The evolution of Arctic Man

by • March 4, 2016 • Highlights, UncategorizedComments (0)1274

Kevin Hite

Kevin Hite


This is always my favorite time of the year. Springtime means a lot of things to lots of people. For us, spring means more sunshine, warmer temperatures, longer rides and of course, our annual Arctic Man trip to the Hoodoos.

The planning for Arctic Man begins with the annual note from Howard Thies asking if we want our normal spots for the Hillbilly Compound. The minute that note hits my inbox, the planning begins. Our group ranges from six to 10 participants who have been honed into an incredibly well-oiled machine.

Wait a minute, I just spit coffee out my nose. To be honest, until the wives began coming along a few years ago, most of the planning concerned who was bringing the frozen burritos and who was bringing which libations. With the advent of the coed era, there is actually planning. There will still be a big focus on food and liquor, including joint meal cooking and Bloody Mary Wednesday. The girls will make sure we actually have keys to the snowmobiles, the duck fart kit will have replenishments and we will have more than one change of socks.

The difference in Arctic Man’s evolution from a hedonistic four days of partying into the current version that includes avalanche and backcountry training, and custom events from different vendors has  been fun to experience. This evolution has made it perfectly reasonable to take your whole family. There are still knuckleheads who periodically disrupt the event, but they are becoming fewer and fewer. The vast majority of attendees appreciate the generally outstanding snow conditions and utilize this as the season-ending cherry on top of our season.

Look for us on the second row near the end of the lot, near Racer’s Row. Come by and say hi. Depending on what libation day it is, it may be possible to see Cindy try out a unicycle. She still does her own stunts.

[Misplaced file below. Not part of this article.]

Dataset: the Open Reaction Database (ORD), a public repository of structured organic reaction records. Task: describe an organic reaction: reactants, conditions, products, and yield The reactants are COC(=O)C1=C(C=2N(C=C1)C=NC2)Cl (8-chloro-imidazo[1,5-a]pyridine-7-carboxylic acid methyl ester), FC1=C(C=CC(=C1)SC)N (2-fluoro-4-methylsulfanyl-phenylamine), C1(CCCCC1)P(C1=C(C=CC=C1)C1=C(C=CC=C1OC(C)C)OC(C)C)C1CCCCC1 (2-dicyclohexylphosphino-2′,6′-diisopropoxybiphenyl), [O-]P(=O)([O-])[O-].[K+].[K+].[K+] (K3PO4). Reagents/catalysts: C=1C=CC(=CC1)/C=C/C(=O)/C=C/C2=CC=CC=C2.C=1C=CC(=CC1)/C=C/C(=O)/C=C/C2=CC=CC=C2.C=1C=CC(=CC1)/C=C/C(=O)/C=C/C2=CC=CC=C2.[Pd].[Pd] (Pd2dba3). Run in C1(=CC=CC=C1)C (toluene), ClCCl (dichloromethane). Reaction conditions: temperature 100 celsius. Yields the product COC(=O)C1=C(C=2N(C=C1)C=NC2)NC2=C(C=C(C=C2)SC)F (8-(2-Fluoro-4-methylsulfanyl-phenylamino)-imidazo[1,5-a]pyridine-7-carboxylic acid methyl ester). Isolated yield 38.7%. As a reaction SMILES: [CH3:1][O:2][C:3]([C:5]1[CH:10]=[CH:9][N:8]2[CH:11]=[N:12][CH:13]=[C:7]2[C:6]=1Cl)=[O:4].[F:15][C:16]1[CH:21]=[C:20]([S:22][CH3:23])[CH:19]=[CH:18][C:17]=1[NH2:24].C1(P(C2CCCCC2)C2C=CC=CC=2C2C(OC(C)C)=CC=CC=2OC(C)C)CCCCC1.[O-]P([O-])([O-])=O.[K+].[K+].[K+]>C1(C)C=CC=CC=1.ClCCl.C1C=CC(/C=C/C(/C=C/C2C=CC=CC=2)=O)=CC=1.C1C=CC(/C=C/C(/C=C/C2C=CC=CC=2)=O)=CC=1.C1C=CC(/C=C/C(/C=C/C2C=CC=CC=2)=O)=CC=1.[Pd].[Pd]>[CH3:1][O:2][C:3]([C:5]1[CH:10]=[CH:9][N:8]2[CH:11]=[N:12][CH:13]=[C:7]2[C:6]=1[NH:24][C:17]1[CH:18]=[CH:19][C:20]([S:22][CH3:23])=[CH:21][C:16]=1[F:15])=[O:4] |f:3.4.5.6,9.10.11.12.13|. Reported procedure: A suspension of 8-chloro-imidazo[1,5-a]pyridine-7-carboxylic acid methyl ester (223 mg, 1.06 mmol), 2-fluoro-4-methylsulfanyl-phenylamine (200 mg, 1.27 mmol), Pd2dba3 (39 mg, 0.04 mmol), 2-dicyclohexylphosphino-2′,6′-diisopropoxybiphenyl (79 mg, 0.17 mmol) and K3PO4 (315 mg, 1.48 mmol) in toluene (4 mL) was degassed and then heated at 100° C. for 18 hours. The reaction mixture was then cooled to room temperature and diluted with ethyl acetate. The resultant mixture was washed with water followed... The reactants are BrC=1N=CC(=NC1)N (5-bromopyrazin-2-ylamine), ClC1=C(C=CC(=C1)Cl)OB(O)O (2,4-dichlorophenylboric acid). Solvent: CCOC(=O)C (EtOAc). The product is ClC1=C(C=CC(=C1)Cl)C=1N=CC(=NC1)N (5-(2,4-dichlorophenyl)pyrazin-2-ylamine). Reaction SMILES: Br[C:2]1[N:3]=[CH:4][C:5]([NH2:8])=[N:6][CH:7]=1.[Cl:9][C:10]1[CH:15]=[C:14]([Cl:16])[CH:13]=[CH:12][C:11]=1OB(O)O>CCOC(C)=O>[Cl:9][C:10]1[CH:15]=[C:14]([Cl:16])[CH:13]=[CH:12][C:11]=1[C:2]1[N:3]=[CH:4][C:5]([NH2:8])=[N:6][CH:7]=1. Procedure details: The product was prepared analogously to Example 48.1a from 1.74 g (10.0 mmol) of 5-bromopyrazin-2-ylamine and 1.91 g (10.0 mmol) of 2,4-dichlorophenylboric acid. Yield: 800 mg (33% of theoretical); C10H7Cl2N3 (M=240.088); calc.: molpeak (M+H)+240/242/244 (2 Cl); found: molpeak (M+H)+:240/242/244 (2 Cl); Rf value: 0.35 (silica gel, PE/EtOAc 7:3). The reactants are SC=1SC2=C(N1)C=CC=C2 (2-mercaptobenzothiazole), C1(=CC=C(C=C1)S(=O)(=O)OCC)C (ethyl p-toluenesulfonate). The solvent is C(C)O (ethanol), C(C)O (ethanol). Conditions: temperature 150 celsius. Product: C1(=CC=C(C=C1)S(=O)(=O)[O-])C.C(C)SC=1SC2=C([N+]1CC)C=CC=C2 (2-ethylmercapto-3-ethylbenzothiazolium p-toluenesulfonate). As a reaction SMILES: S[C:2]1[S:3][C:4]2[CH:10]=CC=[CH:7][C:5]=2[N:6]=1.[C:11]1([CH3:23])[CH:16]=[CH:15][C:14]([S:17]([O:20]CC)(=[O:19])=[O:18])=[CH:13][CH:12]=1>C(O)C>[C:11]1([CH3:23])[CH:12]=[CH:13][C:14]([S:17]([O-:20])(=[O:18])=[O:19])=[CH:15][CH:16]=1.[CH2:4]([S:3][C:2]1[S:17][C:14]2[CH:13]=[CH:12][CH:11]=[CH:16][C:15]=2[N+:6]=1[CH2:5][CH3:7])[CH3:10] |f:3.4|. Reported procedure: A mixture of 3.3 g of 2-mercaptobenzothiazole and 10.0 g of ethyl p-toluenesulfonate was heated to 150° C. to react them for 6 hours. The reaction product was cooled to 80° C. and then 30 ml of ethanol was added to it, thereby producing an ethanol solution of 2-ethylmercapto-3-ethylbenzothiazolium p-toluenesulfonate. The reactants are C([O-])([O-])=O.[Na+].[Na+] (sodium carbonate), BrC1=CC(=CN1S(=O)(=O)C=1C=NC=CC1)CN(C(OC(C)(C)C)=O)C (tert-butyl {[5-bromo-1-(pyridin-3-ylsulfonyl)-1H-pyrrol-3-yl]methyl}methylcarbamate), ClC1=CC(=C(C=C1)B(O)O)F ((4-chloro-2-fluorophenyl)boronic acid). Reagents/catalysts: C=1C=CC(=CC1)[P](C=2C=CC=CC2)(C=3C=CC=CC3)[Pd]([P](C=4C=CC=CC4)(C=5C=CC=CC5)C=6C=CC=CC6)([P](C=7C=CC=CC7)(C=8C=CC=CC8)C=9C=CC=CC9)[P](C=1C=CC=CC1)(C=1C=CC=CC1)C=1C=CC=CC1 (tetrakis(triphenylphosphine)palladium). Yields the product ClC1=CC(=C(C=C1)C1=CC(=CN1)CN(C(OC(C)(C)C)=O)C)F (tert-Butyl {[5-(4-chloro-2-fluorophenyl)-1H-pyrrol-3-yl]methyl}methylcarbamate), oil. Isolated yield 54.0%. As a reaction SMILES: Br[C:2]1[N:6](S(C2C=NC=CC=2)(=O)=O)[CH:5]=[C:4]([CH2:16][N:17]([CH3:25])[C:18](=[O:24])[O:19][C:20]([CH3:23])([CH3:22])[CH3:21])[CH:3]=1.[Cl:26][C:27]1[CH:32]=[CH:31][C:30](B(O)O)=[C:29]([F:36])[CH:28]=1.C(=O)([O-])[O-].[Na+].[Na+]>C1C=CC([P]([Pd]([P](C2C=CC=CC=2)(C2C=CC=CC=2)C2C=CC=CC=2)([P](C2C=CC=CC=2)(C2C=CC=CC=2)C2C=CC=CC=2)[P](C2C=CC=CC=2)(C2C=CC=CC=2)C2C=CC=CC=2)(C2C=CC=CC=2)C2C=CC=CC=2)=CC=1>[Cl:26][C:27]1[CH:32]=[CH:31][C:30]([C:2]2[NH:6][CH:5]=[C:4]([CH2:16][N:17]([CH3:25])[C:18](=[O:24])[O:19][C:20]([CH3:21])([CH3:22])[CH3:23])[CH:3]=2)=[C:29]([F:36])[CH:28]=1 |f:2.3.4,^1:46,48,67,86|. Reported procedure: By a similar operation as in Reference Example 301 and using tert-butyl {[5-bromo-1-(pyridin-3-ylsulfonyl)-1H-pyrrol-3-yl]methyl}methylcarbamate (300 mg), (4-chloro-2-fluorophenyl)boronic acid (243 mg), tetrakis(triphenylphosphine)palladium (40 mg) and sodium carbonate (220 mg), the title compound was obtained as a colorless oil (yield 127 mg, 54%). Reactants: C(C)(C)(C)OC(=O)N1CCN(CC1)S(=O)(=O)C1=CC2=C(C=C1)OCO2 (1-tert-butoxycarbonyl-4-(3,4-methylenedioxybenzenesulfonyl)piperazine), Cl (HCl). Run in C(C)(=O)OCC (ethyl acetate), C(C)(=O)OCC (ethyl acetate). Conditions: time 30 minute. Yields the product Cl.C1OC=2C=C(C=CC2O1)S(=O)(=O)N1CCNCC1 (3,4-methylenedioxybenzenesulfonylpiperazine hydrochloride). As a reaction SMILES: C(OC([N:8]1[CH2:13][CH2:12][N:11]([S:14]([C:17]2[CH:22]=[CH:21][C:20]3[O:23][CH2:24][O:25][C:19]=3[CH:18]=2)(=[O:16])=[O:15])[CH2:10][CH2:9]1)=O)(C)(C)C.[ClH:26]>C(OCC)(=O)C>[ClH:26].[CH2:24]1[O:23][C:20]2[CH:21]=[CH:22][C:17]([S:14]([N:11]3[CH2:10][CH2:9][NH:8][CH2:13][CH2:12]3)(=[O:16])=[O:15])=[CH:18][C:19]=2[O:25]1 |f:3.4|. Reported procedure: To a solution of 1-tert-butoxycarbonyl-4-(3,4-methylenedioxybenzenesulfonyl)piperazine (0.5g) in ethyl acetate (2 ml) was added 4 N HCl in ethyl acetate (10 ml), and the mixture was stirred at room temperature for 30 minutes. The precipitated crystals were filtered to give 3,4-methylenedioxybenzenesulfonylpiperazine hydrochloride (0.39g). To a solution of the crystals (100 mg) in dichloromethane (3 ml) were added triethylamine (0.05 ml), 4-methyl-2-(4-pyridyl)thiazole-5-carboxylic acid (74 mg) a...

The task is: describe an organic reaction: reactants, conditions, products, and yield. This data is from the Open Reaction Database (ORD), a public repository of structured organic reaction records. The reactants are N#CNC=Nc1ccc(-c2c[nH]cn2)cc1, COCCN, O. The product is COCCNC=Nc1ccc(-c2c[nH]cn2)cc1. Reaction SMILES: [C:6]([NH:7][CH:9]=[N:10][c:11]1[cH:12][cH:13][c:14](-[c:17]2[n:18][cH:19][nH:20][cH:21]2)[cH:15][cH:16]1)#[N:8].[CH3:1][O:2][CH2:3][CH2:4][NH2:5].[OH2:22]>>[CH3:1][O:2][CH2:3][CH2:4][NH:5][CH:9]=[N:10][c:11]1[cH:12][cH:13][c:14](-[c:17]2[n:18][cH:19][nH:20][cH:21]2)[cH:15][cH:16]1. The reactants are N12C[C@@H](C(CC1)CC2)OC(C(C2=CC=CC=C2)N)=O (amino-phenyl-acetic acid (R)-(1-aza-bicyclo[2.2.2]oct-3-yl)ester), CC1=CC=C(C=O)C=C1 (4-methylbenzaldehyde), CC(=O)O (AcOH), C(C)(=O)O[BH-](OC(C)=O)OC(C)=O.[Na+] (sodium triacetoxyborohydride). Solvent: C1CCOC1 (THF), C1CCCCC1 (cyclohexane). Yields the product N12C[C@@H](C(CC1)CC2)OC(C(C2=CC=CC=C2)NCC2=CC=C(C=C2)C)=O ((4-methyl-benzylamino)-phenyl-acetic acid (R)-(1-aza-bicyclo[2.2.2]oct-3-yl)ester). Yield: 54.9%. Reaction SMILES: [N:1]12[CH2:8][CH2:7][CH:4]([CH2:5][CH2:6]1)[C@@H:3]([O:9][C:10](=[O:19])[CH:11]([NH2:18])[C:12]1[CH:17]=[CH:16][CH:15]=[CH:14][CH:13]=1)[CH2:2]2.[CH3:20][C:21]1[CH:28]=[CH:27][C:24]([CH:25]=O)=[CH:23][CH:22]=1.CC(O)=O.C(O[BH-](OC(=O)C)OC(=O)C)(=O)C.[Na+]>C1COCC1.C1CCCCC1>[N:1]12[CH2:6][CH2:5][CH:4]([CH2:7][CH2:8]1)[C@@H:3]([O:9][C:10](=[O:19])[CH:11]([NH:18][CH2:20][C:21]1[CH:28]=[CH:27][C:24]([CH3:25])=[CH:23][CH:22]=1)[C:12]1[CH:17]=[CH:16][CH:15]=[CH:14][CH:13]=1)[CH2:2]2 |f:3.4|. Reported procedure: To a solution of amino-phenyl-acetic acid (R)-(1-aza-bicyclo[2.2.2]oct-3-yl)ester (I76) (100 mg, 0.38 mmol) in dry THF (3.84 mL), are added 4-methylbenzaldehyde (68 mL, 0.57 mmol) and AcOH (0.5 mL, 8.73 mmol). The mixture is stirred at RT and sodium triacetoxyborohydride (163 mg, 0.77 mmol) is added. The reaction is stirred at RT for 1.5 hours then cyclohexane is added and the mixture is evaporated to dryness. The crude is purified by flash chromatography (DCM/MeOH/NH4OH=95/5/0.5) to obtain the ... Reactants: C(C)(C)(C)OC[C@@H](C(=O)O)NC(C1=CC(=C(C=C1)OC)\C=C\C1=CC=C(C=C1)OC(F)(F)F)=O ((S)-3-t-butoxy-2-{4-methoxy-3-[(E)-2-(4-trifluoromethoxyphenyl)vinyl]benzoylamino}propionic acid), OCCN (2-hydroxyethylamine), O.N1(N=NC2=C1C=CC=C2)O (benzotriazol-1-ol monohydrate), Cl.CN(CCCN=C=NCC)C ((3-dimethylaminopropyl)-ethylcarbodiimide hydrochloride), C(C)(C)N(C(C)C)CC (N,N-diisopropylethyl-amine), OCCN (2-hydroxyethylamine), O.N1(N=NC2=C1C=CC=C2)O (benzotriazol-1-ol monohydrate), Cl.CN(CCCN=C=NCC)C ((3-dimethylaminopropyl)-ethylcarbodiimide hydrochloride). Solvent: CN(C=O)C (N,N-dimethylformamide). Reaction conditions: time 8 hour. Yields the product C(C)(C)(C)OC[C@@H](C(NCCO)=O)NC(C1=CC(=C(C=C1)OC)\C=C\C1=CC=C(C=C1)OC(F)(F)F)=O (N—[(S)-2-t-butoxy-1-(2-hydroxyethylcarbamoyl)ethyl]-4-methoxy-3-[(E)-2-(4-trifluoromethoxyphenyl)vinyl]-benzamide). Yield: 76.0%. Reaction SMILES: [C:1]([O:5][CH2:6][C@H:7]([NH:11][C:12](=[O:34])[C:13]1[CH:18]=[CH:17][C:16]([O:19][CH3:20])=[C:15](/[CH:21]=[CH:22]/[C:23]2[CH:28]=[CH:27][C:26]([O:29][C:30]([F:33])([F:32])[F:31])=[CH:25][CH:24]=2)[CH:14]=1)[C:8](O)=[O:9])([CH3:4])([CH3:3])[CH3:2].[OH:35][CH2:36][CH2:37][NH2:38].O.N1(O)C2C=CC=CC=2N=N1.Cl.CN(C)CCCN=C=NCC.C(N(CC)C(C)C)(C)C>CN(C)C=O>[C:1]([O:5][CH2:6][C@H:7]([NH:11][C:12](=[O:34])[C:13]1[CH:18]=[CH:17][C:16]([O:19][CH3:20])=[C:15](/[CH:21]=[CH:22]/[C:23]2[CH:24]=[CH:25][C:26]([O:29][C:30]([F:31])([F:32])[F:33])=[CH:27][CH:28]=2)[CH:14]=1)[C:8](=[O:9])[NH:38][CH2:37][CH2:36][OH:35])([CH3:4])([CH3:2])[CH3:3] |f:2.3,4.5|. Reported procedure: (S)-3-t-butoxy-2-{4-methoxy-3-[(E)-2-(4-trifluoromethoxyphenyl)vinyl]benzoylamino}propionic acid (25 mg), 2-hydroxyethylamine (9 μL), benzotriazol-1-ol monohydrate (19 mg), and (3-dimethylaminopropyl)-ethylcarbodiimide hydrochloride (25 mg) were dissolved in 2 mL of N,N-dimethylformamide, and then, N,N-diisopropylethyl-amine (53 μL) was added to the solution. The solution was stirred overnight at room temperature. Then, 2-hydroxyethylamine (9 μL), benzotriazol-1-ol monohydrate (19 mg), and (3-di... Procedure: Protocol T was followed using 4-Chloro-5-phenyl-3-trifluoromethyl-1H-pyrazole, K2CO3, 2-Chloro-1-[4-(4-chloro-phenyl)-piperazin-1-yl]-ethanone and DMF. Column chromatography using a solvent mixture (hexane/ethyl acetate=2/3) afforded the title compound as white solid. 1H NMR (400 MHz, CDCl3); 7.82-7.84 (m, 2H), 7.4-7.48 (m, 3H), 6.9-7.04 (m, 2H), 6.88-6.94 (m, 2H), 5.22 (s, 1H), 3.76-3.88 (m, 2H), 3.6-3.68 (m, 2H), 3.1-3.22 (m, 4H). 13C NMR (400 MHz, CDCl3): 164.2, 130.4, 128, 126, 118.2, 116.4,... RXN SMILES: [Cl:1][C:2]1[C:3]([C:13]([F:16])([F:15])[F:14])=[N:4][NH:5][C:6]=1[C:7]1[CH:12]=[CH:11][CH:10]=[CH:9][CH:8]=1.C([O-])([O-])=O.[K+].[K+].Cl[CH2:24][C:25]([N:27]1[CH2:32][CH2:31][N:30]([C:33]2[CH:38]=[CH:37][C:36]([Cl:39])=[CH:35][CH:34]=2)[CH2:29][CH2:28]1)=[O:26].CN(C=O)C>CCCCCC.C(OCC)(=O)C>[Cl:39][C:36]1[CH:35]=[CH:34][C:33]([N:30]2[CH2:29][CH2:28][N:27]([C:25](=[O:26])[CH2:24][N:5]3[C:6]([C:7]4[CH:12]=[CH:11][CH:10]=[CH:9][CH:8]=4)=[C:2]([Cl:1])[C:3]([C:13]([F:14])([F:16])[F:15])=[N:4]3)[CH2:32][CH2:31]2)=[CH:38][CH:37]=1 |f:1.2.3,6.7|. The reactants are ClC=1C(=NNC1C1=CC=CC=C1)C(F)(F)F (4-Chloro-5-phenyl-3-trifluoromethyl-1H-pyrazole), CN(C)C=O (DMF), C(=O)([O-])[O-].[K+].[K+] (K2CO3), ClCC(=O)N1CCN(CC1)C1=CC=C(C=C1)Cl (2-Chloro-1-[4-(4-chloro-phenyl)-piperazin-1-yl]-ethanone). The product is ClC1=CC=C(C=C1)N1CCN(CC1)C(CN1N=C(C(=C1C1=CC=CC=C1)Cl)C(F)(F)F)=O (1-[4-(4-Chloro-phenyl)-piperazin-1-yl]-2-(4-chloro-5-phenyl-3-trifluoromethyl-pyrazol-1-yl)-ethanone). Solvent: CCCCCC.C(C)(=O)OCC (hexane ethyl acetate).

Now, for something completely different: While forward-thinking folks are polishing up boats and planning what they want their gardens and flowerbeds to look like in a few weeks (I know, weird huh?), our spring is completely filled with late-season freight runs on the river, propane supplies being sent up and down river to bridge over the shoulder season and the resupply of the community of river folks who don’t have a street address. This time of year is critical to get enough supplies in and stock rooms to the point that once the ice is too rotten to travel on, they have enough food and fuel to last until the riverboats are able to run. This is a part of the snowmobile culture that escapes the attention of most recreational riders, but makes up a critical part of snowmobiling in Alaska. Recently the big four manufacturers commissioned a study asking for input on utility machines. Several of the freighters in our area supplied a ton of information on the useage and features of heavy duty hauling snowmobiles.

As new business owners, Cindy and I are beginning to grasp the rhythms of the seasonal requirements of our customers, many of whom are becoming part of our extended family. We strive to become the hub of this group of lodges, river residents, recreationists, freight haulers and weekend residents. To be successful, you have to do a little bit of everything. So to this point, we have a restaurant, rental cabins, a boat and snowmobile repair business, have hauled freight, dropped fishermen off for hooligan dipping, towed boats and snowmobiles, cut firewood, jumpstarted airplanes on the river well, you get the idea. All of this equals a full time workload that we gratefully accept. The locals in our area have welcomed us into their plans and have made this transition successful. I want to thank them and invite everyone out to see us. Except for Arctic Man week. You know where we will be then … but we will return soon.

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